I’ve Fallen A Day Behind

Yes, I’ve fallen a day behind.  Yesterday is gone and today is approaching noon and the sun will lower itself in the sky for evening to take the stage.  I cannot imagine how I lost the day.  This may the last time – the final moment in my conscious existence – that I mention “falling behind.”  I pledge to avoid even looking in that direction…  behind.  Oh, of course I’ll fall behind again.  But I’ve retired the harping chorus.  They’ve wanted a new assignment anyway. 

No need to berate oneself or to enter a confessional box where the listener is probably dozing off.

At this time yesterday, I was driving an acquaintance to a PEN Women’s holiday gathering. I met this gal in my local exercise class.  More of a stretch to remain stretchable session 3 times a week.  Hearing pop music from the 60’s and nearby decades is almost the best part – particularly on ‘triple threat’ Wednesday.  If a muscle is stretched while humming a cute song it just elongates better.

The festivities were held at a member’s home in Rockledge.  My stretching friend had nicely invited me to attend.  Perhaps I would like to join the local chapter of PEN (National League of PEN Women – creative women’s group). I’d only heard of the group.  I’m not much of a group joiner.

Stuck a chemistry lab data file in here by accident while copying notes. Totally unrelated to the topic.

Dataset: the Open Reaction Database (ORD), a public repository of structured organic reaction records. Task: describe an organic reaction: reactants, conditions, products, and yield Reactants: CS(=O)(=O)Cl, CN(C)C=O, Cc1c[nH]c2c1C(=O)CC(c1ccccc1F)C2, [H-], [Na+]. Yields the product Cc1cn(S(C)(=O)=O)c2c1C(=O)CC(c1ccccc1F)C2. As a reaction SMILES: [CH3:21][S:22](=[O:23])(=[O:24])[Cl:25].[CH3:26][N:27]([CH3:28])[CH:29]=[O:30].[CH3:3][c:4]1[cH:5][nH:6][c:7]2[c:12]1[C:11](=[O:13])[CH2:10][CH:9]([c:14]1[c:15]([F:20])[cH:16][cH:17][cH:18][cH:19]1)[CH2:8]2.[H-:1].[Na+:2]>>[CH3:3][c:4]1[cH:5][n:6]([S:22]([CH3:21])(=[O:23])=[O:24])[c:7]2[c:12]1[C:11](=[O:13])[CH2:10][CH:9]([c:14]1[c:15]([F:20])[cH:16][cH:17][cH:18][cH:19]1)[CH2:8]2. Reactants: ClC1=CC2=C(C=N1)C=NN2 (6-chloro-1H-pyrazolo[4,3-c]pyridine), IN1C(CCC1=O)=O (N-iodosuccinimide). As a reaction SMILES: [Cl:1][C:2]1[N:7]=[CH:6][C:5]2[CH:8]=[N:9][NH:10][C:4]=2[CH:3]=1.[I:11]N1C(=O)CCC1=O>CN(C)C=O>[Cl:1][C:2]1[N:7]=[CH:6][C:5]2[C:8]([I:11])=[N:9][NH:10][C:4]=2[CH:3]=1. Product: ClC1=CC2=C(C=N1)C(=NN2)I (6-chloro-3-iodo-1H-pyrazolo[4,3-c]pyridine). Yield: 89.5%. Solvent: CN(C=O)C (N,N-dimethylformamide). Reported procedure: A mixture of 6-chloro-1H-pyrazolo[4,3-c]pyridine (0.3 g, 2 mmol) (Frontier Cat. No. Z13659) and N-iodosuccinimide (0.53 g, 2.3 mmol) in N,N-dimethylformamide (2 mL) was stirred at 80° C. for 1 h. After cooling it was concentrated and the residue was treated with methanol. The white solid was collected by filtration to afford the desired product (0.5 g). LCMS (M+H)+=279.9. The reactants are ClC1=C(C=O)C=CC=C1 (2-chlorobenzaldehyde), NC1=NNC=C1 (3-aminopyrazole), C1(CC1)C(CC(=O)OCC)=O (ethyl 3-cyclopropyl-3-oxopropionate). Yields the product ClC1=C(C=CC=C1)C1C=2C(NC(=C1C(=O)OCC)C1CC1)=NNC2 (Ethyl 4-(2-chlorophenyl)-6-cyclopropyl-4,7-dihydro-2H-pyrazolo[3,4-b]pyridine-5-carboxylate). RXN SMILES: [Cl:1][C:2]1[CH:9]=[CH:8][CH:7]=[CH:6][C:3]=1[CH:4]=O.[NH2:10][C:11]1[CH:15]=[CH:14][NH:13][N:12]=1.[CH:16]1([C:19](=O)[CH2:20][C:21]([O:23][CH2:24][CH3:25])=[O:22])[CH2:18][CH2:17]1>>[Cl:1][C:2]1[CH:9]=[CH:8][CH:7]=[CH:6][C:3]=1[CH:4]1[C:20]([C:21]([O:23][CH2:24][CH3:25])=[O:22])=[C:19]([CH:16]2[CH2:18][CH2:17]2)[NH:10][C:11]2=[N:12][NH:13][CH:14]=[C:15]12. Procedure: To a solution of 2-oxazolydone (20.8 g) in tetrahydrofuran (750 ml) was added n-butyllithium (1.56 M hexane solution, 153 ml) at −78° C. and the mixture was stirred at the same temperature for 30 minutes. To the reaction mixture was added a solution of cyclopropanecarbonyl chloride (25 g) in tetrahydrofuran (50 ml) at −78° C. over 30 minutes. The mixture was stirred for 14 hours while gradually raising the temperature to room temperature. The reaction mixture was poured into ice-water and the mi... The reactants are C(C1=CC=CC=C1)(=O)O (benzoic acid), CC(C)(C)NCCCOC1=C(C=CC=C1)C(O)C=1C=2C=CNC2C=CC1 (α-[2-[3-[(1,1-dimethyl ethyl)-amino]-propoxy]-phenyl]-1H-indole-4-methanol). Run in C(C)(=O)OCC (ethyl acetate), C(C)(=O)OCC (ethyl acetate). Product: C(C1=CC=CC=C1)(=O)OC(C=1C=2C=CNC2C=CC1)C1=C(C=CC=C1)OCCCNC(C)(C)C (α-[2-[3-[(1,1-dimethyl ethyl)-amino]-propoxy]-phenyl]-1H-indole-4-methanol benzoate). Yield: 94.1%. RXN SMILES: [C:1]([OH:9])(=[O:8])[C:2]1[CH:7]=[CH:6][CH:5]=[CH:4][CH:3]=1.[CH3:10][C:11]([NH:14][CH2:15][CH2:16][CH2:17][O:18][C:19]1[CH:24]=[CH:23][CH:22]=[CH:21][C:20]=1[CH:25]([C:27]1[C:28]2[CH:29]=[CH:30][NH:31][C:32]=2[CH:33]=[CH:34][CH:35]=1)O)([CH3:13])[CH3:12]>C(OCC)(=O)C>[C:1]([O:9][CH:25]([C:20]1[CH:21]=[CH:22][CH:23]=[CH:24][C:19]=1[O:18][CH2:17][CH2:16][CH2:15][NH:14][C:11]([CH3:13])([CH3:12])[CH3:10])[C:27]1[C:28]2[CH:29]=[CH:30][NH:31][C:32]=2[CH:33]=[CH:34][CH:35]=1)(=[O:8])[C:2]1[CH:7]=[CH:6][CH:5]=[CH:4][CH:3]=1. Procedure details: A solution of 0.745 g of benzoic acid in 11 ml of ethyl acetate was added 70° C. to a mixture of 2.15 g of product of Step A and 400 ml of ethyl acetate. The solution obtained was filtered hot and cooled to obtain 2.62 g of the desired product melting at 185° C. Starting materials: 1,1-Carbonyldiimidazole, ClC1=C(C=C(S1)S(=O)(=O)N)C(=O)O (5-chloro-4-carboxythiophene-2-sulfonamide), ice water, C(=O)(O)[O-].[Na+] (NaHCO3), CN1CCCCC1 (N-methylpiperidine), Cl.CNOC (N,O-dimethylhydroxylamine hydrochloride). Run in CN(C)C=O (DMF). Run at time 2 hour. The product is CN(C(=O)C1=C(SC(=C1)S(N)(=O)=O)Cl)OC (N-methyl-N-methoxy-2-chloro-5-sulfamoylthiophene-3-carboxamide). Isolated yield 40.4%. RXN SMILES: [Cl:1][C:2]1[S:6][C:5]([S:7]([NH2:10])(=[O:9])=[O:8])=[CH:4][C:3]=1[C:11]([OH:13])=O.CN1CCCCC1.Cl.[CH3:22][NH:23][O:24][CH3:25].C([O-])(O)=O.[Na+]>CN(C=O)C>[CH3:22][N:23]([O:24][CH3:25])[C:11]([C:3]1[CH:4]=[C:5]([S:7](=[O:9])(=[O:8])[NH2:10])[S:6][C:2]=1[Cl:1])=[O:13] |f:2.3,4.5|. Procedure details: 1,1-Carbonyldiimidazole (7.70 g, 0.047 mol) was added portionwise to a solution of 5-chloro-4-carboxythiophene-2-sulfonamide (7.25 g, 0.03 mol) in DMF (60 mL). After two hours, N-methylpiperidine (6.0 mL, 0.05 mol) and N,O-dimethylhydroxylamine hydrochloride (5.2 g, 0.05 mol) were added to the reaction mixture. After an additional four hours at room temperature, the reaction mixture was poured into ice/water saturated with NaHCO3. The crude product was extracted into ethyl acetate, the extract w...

Well, my trusty cellphone app, Waze, provided turn-by-turn navigation which allowed my passenger to fill me in on fascinating periods of her life.  She is both mystery novel writer and watercolorist.  Quite a gal.

 I can barely remember how we got there but suddenly Waze announced that we’d arrived at our destination.

In times past, making such a drive, being at a gathering with unknown people, having to stay as long as the “friend” wanted – would’ve felt like being on a Rocky Ledge.  Less so this time.  Micro-inch by micro-inch I am comfortable with the predicament.  Solitude may be preferred but chit-chat is an amusing game of social Tiddlywinks. 

And to practice listening with attentive interest is good exercise in being human.

This artwork is by Lauri Burke.  See her bio page under ‘artists’ on the www.origamipoems.com site.